Open Source Intelligence, also referred to as OSINT, is a term described within the cyber security, private investigative, and the law enforcement community as methods used to search online within the publicly available information on the web to meet an investigative goal or objective. Its definition is different for each specific organization that use OSINT.
The FBI may apply Open Source Intelligence and the analyzed data from it in an entirely different way than would a private investigator or an attorney. Police officers deploy OSINT techniques to break up drug smuggling or human trafficking. A principal private investigator uses advanced search techniques and social networks to locate witnesses. He or she may also monitor suspicious classified ads on Facebook Marketplace looking for his or her client’s stolen property. A private person may practice OSINT techniques to locate a missing family member or hire a professional to do it for them. Private Investigators and Certified Fraud Examiners most often use OSINT to seek evidence in a legal proceeding against those suspected of insurance or financial fraud. Executive Protection specialists use OSINT to analyze suspects and protect the principal client(s). Conversely, collected, analyzed and verified forensic internet evidence can also be used to clear an innocent client in court.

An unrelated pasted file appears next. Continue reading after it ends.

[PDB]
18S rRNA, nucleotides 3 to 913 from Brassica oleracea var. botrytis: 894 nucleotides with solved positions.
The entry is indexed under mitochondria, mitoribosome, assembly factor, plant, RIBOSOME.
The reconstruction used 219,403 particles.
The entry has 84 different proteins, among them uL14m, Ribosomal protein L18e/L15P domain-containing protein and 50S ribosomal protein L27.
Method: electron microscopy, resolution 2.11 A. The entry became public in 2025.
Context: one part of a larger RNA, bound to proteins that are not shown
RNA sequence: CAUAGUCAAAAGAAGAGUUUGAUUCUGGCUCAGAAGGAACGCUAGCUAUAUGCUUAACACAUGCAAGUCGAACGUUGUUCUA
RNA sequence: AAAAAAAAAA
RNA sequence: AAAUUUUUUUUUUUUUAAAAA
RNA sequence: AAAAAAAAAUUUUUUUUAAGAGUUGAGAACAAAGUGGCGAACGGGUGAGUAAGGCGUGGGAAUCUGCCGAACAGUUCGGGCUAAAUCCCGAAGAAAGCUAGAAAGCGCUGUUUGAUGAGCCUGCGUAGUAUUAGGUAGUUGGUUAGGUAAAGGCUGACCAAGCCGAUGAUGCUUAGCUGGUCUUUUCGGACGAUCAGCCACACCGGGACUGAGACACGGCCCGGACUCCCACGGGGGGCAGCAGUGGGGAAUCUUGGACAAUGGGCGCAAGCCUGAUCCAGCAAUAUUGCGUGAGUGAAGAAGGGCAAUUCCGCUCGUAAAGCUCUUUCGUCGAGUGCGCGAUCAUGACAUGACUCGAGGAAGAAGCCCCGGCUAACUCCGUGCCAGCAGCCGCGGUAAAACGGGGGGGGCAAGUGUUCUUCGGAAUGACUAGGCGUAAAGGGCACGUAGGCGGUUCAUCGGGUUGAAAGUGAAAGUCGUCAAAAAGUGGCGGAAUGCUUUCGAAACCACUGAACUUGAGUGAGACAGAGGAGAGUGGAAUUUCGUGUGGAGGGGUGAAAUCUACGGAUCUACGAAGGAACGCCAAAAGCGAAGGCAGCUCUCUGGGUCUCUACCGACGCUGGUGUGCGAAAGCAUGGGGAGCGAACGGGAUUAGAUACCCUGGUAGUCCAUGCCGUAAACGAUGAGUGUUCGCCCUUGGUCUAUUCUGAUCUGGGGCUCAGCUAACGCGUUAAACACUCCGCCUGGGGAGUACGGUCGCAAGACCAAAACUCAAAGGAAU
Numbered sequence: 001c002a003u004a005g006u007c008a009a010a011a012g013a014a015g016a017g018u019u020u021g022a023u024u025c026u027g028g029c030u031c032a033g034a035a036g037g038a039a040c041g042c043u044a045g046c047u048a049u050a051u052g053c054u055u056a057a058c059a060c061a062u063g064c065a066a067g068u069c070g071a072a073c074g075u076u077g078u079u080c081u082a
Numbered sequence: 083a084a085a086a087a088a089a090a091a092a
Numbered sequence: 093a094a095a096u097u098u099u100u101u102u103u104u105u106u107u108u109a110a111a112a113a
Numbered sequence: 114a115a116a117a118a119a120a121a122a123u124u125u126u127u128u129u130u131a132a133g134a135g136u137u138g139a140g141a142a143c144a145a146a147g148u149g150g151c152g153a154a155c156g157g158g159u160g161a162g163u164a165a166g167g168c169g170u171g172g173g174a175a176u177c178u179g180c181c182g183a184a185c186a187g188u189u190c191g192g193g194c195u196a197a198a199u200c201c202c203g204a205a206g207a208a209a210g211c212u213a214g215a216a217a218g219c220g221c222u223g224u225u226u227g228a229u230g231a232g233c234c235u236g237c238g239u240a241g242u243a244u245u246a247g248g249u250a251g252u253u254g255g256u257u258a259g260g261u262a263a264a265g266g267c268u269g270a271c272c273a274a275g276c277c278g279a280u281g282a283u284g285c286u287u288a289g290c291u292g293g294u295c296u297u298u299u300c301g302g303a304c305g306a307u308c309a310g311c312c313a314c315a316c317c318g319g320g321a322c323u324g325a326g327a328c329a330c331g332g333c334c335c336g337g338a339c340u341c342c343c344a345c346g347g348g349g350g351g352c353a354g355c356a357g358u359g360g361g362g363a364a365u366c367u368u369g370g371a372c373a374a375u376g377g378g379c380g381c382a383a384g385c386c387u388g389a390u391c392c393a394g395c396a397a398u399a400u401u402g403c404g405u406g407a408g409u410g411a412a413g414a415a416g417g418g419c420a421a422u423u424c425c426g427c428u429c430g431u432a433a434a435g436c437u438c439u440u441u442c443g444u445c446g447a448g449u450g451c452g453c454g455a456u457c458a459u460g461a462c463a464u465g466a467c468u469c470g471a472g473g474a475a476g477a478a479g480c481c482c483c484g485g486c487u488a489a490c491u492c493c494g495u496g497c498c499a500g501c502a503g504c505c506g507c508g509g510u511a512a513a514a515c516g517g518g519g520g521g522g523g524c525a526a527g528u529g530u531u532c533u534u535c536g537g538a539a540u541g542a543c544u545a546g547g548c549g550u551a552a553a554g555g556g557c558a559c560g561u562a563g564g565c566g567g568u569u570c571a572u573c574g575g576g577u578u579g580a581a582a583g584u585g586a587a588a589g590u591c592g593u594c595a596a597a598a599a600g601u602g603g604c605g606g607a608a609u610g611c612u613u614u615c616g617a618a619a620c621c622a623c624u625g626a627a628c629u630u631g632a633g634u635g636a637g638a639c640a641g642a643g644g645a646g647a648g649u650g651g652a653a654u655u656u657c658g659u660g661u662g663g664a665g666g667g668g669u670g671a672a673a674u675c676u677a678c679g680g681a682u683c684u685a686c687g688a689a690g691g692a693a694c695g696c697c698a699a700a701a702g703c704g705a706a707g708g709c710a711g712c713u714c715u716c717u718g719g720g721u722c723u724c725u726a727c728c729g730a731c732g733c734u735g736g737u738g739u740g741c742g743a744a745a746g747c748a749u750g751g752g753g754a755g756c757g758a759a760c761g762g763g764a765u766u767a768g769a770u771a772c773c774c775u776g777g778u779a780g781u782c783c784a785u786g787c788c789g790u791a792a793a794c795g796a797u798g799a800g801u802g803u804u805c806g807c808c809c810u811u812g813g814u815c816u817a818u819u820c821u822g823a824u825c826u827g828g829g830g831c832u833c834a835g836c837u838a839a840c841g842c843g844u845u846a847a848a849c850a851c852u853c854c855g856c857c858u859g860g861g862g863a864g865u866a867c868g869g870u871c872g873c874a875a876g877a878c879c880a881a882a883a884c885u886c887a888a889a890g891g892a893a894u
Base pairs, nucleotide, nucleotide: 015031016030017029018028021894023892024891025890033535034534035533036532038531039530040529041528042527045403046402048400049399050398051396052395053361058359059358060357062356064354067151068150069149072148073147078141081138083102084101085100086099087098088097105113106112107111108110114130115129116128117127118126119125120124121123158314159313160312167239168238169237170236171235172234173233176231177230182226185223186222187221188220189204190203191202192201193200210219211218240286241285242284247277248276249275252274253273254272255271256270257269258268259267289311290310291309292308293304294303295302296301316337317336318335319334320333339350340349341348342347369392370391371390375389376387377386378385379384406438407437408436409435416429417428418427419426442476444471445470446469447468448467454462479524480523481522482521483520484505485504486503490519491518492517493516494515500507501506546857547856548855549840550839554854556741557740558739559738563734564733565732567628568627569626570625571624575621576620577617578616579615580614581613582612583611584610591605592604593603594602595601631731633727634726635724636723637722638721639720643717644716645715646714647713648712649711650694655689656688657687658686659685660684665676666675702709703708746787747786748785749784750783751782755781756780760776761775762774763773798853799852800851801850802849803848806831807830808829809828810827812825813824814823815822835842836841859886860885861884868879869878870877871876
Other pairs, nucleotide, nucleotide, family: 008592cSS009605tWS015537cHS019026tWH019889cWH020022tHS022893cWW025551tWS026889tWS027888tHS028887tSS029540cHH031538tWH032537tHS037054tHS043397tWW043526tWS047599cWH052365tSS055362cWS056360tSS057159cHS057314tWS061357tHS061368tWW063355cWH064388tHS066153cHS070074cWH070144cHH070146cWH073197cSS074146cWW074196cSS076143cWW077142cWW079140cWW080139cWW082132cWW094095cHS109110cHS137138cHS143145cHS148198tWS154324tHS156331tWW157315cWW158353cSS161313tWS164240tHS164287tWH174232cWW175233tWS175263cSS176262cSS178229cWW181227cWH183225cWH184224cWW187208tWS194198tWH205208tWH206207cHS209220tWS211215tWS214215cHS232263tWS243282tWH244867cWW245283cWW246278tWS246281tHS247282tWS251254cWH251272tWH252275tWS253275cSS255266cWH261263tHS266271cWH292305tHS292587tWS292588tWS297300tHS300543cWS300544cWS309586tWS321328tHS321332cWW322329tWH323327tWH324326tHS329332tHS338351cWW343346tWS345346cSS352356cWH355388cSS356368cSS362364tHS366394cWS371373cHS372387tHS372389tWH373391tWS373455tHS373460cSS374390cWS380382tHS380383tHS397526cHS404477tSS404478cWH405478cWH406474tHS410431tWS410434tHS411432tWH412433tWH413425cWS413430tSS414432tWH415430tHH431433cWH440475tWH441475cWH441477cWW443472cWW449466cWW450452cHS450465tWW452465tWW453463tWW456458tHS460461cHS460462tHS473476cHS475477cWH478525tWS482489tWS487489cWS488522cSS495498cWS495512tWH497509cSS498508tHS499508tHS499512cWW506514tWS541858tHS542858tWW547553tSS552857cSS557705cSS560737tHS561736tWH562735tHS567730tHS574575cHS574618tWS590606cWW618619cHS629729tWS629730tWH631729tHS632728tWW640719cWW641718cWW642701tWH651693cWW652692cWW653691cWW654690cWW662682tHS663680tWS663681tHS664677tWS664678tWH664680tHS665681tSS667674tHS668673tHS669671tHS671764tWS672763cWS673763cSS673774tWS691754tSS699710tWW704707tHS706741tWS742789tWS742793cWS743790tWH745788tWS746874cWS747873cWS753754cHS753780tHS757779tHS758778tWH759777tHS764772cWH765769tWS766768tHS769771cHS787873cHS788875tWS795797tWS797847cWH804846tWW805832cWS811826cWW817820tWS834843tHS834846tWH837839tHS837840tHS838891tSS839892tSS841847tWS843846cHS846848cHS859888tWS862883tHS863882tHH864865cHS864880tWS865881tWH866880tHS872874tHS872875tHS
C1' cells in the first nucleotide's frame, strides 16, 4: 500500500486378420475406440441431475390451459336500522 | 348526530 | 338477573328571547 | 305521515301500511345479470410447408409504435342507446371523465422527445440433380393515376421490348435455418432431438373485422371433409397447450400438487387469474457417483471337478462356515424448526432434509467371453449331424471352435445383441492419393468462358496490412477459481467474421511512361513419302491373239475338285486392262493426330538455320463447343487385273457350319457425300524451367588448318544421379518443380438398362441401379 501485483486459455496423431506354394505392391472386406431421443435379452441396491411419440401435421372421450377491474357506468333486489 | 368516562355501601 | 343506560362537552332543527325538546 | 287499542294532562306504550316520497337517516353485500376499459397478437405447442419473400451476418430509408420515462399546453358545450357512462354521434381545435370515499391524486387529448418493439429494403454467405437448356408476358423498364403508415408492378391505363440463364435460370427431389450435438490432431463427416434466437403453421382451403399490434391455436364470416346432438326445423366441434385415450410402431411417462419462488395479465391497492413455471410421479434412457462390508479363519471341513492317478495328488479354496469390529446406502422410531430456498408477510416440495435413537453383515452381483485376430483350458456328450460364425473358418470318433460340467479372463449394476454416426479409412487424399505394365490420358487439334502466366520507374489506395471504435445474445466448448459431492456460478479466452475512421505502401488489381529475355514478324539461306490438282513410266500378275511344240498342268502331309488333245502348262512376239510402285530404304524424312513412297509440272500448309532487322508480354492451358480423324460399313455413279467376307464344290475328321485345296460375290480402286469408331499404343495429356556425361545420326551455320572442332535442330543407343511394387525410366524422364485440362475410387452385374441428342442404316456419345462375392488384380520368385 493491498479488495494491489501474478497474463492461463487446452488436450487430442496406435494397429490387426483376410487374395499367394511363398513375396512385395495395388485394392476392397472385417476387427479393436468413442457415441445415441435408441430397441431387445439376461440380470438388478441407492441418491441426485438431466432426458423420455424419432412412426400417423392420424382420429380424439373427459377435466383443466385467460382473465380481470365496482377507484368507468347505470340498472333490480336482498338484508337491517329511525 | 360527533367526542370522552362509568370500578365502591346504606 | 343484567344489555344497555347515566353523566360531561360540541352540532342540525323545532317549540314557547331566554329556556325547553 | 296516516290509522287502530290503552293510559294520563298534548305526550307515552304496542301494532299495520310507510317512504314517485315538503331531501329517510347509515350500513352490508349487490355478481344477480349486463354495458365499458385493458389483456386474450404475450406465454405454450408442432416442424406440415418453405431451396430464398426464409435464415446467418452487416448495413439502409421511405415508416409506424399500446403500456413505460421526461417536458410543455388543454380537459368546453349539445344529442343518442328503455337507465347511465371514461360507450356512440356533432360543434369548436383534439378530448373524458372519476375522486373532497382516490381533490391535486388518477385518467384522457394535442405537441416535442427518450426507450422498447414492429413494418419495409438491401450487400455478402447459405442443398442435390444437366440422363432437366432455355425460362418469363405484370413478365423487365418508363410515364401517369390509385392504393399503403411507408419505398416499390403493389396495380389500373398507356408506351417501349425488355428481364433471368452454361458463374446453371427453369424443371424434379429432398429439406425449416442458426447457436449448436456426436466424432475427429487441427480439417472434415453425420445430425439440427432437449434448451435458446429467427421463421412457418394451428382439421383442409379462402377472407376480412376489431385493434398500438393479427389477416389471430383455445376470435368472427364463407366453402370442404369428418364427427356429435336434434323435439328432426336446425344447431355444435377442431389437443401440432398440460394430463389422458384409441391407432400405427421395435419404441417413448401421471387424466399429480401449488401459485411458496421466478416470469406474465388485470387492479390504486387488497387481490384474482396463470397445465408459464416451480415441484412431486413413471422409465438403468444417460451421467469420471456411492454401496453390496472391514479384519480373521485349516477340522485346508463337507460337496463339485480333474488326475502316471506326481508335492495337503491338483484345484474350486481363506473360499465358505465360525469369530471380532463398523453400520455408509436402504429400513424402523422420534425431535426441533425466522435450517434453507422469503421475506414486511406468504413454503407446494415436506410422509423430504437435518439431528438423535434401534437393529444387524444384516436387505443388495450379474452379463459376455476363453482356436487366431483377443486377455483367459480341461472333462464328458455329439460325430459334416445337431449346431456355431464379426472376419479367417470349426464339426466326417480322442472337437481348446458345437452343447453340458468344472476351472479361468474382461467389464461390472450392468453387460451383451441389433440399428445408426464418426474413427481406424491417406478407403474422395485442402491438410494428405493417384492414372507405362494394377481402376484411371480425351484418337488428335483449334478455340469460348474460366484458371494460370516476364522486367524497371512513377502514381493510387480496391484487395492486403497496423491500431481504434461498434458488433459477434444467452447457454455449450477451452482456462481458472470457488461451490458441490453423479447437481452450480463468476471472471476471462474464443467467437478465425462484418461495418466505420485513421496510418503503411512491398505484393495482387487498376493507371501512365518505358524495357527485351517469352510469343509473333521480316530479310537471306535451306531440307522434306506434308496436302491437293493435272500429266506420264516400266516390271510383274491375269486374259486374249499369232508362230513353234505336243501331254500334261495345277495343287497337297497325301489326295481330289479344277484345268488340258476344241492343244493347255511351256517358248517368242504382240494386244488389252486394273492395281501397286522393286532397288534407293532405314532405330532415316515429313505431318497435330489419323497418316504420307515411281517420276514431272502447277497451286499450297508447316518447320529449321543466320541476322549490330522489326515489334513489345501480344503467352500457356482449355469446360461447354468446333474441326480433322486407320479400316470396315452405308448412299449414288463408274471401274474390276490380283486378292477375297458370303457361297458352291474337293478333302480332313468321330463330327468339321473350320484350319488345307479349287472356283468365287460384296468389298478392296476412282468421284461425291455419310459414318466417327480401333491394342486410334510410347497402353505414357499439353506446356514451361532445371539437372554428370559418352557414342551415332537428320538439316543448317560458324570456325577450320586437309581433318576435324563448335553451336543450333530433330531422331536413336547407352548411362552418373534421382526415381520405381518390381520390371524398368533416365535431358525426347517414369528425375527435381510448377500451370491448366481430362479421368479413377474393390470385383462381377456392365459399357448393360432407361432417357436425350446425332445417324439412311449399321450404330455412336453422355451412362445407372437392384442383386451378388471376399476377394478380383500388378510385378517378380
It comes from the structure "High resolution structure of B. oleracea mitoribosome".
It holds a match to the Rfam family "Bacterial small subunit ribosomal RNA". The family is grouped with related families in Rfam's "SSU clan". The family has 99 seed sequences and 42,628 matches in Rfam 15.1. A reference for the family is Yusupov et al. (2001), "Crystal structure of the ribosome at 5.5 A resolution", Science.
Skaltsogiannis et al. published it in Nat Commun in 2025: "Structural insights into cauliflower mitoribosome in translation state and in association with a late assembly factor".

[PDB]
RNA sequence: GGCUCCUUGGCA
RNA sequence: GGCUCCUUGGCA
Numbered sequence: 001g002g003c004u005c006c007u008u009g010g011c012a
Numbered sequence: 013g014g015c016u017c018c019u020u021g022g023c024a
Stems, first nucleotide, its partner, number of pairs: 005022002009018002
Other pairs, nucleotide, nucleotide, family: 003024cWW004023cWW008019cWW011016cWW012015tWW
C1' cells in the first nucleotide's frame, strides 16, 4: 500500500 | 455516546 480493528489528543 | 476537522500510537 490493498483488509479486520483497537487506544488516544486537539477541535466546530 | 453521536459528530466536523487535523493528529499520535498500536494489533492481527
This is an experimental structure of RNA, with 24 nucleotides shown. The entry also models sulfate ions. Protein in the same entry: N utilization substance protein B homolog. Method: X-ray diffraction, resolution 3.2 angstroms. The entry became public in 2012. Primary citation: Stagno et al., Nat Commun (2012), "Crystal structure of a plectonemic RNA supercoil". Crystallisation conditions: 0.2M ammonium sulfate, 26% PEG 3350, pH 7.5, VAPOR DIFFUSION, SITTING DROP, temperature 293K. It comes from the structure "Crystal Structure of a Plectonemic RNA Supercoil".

Open Source Intelligence techniques are constantly changing because the internet evolves every day. Investigators can search a target’s Facebook timeline one day, and the next, that intelligence is gone or moved within in the application. Evidence or meta data must be collected quickly, verified and documented properly if it will be used in court. The internet, social media and its applications are constantly adapting. Investigators performing OSINT for case research and intelligence must re-train regularly to stay apprised of the current methods and the countless tools at their disposal. The apparatuses for searching are endless. Conclusively, open source intelligence is a field that challenges investigative analysts utilizing OSINT to be regular and vigilant.
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